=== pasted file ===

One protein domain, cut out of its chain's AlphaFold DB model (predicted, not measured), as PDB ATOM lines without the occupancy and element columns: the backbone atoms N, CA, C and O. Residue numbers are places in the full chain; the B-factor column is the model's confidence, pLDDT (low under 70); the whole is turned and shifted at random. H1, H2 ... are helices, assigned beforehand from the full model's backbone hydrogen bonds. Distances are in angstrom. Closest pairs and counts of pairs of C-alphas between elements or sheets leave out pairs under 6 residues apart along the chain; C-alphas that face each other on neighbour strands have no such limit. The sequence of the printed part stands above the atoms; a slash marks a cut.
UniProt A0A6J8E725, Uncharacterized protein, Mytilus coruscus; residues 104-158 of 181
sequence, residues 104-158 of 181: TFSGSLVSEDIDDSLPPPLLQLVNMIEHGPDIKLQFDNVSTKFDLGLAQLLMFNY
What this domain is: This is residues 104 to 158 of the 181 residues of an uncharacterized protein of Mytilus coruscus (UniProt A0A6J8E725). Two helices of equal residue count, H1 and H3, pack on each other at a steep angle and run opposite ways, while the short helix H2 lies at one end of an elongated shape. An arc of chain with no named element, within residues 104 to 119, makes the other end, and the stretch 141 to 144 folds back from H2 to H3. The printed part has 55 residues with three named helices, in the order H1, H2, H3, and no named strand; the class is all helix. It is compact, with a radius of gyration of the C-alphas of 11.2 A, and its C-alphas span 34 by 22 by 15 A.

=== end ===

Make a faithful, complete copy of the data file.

One protein domain, cut out of its chain's AlphaFold DB model (predicted, not measured), as PDB ATOM lines without the occupancy and element columns: the backbone atoms N, CA, C and O. Residue numbers are places in the full chain; the B-factor column is the model's confidence, pLDDT (low under 70); the whole is turned and shifted at random. H1, H2 ... are helices, assigned beforehand from the full model's backbone hydrogen bonds. Distances are in angstrom. Closest pairs and counts of pairs of C-alphas between elements or sheets leave out pairs under 6 residues apart along the chain; C-alphas that face each other on neighbour strands have no such limit. The sequence of the printed part stands above the atoms; a slash marks a cut.
UniProt A0A6J8E725, Uncharacterized protein, Mytilus coruscus; residues 104-158 of 181
sequence, residues 104-158 of 181: TFSGSLVSEDIDDSLPPPLLQLVNMIEHGPDIKLQFDNVSTKFDLGLAQLLMFNY
What this domain is: This is residues 104 to 158 of the 181 residues of an uncharacterized protein of Mytilus coruscus (UniProt A0A6J8E725). Two helices of equal residue count, H1 and H3, pack on each other at a steep angle and run opposite ways, while the short helix H2 lies at one end of an elongated shape. An arc of chain with no named element, within residues 104 to 119, makes the other end, and the stretch 141 to 144 folds back from H2 to H3. The printed part has 55 residues with three named helices, in the order H1, H2, H3, and no named strand; the class is all helix. It is compact, with a radius of gyration of the C-alphas of 11.2 A, and its C-alphas span 34 by 22 by 15 A.